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Dr Lucy Green talks about her British Science Association (BSA) Media Fellowship

Published: 9 October 2018
Lucy Green BBC placement
Lucy Green at her BBC placement

During the summer Dr Lucy Green, Associate Professor in Developmental Physiology, took part in the British Science Association (BSA) Media Fellowship scheme and was placed with the BBC's Science Unit. She tells us what her duties entailed, who she worked with and what she learned from the experience.

How did you get on the placement?

I saw an email about the Media Fellowship scheme from the University’s Public Engagement with Research Unit in April, and decided to apply. Well, blow me down! I was selected and placed with the BBC Science Unit, under the leadership of Deborah Cohen, MBE.  Other fellowship placements were with the science desks of national newspapers, BBC Radio 2 Jeremy Vine show and BBC TV but I was delighted to get the BBC Radio placement.  I have a 35 min commute to work and had become hooked on Radio 4’s Life Scientific, Inside Science and other science programmes, so this placement was exactly what I wanted.

What section did you work with? Which reporters?

In the first phase I was working in the Radio Science Unit in Old Broadcasting House and was put to work on The World Service ‘Science in Action’ programme, produced by Fiona Roberts and presented by Roland Pease. It’s a magazine-style programme covering the latest science discoveries and is aimed at a global audience. I also did some research work for the World Service ‘Health Check’ programme, produced by Paula McGrath and presented by Claudia Hammond.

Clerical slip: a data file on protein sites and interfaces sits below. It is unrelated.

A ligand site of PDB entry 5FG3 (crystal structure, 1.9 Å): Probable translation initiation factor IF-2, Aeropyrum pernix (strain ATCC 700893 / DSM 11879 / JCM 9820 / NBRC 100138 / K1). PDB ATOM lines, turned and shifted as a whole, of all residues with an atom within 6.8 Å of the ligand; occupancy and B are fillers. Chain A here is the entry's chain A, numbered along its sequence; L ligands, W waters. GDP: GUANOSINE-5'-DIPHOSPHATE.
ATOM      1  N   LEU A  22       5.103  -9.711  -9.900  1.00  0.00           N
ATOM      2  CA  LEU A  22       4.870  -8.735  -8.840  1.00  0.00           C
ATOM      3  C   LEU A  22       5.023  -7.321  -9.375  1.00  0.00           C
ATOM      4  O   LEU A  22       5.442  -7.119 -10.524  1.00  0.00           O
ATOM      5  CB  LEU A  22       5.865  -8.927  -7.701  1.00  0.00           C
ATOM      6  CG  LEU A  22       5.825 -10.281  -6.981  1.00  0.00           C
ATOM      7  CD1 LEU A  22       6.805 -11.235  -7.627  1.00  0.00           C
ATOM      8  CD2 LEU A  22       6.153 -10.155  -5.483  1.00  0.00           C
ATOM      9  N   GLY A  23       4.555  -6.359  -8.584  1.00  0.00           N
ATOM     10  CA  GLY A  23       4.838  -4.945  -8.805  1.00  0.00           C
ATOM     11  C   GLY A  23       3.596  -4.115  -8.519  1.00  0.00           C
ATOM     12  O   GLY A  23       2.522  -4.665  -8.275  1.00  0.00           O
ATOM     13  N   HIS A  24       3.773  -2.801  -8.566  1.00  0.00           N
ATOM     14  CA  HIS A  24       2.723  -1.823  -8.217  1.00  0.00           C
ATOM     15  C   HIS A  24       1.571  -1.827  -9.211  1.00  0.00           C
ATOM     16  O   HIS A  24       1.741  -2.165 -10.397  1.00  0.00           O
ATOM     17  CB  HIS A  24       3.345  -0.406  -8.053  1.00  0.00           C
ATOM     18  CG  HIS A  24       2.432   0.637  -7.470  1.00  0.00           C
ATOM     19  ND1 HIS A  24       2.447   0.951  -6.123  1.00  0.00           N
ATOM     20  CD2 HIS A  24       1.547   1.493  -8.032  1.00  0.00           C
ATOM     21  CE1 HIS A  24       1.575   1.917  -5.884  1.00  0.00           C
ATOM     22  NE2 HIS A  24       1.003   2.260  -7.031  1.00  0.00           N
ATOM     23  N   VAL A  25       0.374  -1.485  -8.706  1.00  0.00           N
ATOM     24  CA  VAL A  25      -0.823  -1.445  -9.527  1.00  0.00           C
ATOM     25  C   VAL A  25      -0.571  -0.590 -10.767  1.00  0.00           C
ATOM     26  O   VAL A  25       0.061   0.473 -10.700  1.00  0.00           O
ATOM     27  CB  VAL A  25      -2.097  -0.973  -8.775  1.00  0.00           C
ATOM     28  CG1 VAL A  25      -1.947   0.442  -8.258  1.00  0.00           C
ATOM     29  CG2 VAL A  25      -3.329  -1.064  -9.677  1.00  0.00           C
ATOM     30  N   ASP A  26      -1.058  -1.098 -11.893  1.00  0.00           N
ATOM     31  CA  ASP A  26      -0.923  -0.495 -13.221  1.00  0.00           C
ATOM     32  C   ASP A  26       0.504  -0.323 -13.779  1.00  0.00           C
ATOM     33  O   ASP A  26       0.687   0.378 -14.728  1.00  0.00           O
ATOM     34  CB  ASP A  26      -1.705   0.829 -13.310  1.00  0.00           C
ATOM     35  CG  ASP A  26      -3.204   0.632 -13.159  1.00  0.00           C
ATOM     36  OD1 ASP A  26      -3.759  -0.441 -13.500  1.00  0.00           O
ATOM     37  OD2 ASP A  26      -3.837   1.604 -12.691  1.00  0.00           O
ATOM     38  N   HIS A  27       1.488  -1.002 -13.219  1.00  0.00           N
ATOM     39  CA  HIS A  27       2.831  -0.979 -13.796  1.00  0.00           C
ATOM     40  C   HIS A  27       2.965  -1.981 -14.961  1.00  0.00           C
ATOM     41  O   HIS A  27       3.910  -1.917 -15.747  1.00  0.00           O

In the second phase, I went across into New Broadcasting House and worked with the Science and Health online news teams. I was reporting to the Science Editor, Paul Rincon. It was a little surreal rubbing shoulders in the office with some TV and radio household names.


What was your typical day?

On the Science in Action radio show, my week would start with trawling soon-to-be-released scientific papers for suitable stories. I’d pick out a possible candidate and discuss it with the producer. Then it would be a case of researching it, and chatting to the authors and sometimes other experts for opinions, on the phone, to see how well the author spoke, and ask questions about the work. By the end of Tuesday I needed to have ‘vetted’ the potential interviewee and have set up their interview slot on the Wednesday with the programme presenter (over high quality lines or in-studio if possible). Then there was a presenter-brief to be written, and pictures and website text to be prepared.  Once the interviews had been recorded, they were edited into six minute segments – I did some of this editing too.  On Thursdays, it was back into the studio for the presenter to record the linking words and then by 4pm the programme would be sent off ready for the 8.30pm broadcast.